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Category: Tcl

Where does the Tcl output go?

You might have wondered what happens with output produced by Tcl procedures (for example, with the puts command) when you use Tcl in Embedded Event Manager (EEM) or Embedded Syslog Manager (ESM). If the Tcl procedure executes in context of a line (console or virtual terminal), the output is sent straight to the attached line, otherwise it's processed by the logging manager (resulting in a syslog message).

There are two scenarios where Tcl would execute in context of a line: if you start a Tcl procedure with the tclsh command or if it's an EEM policy registered with the event_register_cli with sync parameter set to yes.
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Reload EEM Tcl policy with an EEM applet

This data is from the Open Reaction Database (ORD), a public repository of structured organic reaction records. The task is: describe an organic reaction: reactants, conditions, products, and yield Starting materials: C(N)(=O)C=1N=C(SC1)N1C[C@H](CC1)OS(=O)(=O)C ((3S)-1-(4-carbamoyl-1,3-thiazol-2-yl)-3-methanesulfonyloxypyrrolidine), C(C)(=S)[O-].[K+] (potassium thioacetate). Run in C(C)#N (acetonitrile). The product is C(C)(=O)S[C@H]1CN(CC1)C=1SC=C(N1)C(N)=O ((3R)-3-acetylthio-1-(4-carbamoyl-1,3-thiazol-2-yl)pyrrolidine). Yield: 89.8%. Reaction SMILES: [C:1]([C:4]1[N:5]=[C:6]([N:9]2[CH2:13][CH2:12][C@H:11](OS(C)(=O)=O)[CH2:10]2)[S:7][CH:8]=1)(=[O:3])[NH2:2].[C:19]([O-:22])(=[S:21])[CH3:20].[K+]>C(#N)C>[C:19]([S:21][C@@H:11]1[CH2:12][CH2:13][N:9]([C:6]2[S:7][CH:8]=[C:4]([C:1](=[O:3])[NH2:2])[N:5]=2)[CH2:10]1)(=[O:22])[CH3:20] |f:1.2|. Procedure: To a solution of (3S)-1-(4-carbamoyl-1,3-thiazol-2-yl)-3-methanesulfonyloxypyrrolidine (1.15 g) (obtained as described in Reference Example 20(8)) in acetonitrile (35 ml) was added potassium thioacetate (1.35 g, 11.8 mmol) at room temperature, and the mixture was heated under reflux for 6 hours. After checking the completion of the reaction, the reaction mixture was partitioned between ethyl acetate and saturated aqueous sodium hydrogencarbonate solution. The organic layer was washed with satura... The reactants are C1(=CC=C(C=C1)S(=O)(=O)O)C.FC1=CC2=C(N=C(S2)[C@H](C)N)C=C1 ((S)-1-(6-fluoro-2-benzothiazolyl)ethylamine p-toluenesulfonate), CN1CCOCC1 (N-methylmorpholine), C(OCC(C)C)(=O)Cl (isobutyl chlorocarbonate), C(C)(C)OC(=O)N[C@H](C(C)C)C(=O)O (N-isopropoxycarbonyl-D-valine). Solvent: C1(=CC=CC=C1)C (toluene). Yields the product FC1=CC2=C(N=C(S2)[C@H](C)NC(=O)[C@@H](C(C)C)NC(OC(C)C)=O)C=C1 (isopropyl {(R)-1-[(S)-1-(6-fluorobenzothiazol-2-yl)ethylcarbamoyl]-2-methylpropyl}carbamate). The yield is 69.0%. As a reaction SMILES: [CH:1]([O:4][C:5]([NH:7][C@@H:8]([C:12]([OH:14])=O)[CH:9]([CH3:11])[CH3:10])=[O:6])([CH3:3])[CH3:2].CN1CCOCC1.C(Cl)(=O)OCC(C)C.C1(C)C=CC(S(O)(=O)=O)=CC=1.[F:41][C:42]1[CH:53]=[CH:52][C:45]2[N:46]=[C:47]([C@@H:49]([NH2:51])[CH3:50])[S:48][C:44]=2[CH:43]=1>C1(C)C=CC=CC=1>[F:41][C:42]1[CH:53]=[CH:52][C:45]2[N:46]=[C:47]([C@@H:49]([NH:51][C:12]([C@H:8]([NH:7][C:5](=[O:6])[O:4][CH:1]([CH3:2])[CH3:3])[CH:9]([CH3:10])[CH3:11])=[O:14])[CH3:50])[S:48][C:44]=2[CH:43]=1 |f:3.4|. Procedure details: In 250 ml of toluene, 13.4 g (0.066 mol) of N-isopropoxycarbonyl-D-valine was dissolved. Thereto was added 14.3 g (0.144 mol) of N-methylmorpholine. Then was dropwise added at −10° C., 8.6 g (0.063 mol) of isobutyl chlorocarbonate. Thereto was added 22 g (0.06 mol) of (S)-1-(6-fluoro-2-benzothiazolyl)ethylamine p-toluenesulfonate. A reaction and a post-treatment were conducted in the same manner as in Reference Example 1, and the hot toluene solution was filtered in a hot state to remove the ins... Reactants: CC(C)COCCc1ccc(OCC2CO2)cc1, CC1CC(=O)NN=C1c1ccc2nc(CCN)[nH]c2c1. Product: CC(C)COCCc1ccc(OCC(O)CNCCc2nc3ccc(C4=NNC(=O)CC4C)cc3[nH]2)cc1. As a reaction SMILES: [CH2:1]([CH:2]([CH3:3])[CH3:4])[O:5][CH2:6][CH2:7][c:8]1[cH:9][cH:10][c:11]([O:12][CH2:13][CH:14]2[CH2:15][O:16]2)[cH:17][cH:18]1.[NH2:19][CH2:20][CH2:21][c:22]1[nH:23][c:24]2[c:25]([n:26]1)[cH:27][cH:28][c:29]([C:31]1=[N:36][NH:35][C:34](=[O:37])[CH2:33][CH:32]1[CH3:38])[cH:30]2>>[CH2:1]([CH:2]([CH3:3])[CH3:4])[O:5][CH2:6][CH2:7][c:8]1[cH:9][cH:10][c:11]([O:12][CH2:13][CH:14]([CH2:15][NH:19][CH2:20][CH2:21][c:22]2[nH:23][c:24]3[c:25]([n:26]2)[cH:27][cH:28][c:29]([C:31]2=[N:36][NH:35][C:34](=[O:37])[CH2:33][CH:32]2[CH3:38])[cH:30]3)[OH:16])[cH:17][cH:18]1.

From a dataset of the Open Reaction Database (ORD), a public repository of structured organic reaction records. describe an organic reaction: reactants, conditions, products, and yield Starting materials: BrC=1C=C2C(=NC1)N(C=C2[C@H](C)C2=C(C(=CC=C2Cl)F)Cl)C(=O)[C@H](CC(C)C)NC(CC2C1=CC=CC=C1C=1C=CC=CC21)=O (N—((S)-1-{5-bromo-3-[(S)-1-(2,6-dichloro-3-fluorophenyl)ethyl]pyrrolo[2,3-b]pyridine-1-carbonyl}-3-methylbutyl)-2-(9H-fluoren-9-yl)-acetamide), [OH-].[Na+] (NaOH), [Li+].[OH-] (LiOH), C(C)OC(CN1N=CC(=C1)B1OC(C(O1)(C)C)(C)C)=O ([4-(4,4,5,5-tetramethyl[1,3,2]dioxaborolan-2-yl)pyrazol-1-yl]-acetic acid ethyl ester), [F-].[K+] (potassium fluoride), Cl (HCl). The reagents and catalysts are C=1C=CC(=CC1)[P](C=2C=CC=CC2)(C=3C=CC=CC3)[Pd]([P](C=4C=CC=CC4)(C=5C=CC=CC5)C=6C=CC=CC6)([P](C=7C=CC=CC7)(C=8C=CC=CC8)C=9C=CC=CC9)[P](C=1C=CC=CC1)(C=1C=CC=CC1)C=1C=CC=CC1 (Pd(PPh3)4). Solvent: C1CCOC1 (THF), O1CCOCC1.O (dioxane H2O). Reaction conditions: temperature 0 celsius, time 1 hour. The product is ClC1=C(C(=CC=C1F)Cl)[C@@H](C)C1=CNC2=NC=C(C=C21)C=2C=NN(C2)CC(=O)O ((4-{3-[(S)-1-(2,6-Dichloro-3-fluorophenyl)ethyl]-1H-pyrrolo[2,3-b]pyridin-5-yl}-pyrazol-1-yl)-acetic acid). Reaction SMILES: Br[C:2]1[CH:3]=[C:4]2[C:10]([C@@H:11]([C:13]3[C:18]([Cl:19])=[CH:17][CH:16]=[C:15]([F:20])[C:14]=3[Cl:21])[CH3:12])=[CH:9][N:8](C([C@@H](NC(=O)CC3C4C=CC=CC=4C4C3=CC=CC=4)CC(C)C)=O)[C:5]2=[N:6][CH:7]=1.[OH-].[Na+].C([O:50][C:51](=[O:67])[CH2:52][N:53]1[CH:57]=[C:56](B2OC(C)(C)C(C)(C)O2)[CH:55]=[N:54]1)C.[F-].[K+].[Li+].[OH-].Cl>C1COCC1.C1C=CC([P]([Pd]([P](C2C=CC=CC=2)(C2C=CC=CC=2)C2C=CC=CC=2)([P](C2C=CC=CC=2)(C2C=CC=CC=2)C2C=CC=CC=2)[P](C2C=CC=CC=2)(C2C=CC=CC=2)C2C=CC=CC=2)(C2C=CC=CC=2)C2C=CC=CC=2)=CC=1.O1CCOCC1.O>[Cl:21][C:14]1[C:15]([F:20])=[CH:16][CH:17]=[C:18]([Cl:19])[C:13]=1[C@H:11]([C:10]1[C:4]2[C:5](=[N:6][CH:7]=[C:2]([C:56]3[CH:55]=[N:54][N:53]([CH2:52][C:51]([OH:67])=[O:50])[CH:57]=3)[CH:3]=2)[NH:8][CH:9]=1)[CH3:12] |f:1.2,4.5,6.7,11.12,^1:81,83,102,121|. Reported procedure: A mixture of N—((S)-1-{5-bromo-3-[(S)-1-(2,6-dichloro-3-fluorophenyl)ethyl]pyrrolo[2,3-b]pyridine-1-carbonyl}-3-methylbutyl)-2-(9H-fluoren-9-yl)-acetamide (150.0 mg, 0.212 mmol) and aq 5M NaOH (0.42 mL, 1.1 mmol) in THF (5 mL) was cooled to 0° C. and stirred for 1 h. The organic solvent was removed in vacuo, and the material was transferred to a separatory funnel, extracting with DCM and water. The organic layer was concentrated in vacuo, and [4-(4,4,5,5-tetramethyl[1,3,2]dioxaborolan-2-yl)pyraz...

Developing Embedded Event Manager (EEM) Tcl policies is "a bit" tedious task. Usually you would edit the source file on an external workstation, then you have to download it into the router (IOS will not read EEM policy from an external source), re-register it with EEM (when you register a policy it gets copied from the source file into system:lib/tcl/eem_registered_scripts directory) and test it. To automate this process, I've written a small EEM applet that does the tedious steps automatically.
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Store your EEM Tcl policies in NVRAM

Embedded Event Manager is a bit picky about the location of the EEM Tcl policies: although they are loaded into RAM when registered, they have to reside on the router itself. If you have a low-end router with no flash disk (I'm using 2800-series routers) or USB flash and you don't want to mess with your flash: device (to prevent accidental erasure), the only other place left is NVRAM:. Surprisingly, it works.
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